Jailed Iranian director Jafar Panahi continues persistently to release timely and topical films as a daring act of defiance...
Director: Jafar Panahi
Starring: Jafar Panahi, Naser Hashemi, Vahid Mobaseri
Running time: 107 minutes
Just a few months following the hit debut film, Hit the Road, by Jafar Panahi’s own son Panah Panahi, Jafar himself has received praise for his latest release No Bears. This latest act of resistance against the Iranian authorities comes after Jafar was sentenced to six years in prison this July, having only finished the film two months prior. The most recent progression in silencing an artist that has been banned from making films and leaving the country in 2010.
Despite this restrictive ban, Jafar has continued to direct films and attract worldwide attention. The provocatively titled release This Is Not A Movie was smuggled out of Iran on a USB drive hidden inside a cake and went on to premiere with great acclaim at Cannes. The two following features, Closed Curtains and Taxi Tehran won Jafar a Silver and Golden Bear respectively at the Berlin film festival, while 3 Faces won best screenplay at Cannes.
The latest work is a timely piece, at a period of unrest as Iranian women revolt against authorities. Jafar plays a version of himself, a director who is renting a room in an Iranian village just over the border from Turkey where the production is set. Over on the Turkish side an Iranian couple Zara (Mina Kavani) and Bakhtiar (Bakhtiar Panjei), are faced with the prospect of separation as they attempt to flee to a new life in Europe. The action is based on the actors’ own actual ordeal in leaving Iran for good.
Jafar’s immense contribution to cinema, especially on a political note, proves the screen can be used for profoundly humane ventures.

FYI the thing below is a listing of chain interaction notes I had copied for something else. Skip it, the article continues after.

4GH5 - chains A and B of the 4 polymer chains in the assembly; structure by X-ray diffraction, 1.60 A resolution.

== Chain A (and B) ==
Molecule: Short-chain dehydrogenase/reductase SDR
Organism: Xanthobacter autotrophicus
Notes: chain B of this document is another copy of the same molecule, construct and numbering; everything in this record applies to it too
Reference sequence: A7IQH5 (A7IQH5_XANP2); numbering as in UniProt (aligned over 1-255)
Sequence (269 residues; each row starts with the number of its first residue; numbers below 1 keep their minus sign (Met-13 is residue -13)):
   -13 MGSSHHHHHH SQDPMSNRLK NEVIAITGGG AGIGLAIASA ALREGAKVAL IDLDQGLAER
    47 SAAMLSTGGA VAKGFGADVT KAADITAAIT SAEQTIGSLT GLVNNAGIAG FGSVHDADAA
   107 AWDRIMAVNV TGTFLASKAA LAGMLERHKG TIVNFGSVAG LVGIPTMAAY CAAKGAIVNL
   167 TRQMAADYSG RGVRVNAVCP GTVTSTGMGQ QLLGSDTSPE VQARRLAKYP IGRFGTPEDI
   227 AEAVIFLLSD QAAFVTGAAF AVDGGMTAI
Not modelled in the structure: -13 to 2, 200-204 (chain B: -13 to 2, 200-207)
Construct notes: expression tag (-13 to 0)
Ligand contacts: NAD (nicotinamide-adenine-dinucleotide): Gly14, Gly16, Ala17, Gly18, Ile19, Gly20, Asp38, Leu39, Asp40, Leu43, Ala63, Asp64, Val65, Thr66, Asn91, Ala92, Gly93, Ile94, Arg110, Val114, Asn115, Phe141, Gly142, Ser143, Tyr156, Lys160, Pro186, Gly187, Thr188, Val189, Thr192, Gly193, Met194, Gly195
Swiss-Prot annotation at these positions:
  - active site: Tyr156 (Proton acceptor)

As for the on set direction, Jafar has delegated it to his assistant Reza (Reza Heydari), and is, himself, watching via Skype due to his inability to leave Iran. But rather than directing from Tehran, he has chosen to rent a room in a remote village near the border with Turkey, placing him nearer the action. This generates a creative barrier, with which many of the audience can draw familiarities during the numerous Covid-19 zoom calls, as his signal drops in and out in slapstick style. His location does, however, provide an unfamiliar setting of rural Iran, of the small basic stone-houses, women using ground ovens, and chickens scratching about.
The intimate personal scenarios almost make you forget about the wider political seriousness as you become completely encapsulated by the characters and their narratives. Jafar’s immense contribution to cinema, especially on a political note, proves the screen can be used for profoundly humane ventures.
This is a bold and daring film, demonstrating that the movie industry can be an incredibly powerful host. Comedy, tragedy, and truth; this film is strikingly three-fold.
No Bears is currently showing at Broadway Cinema.
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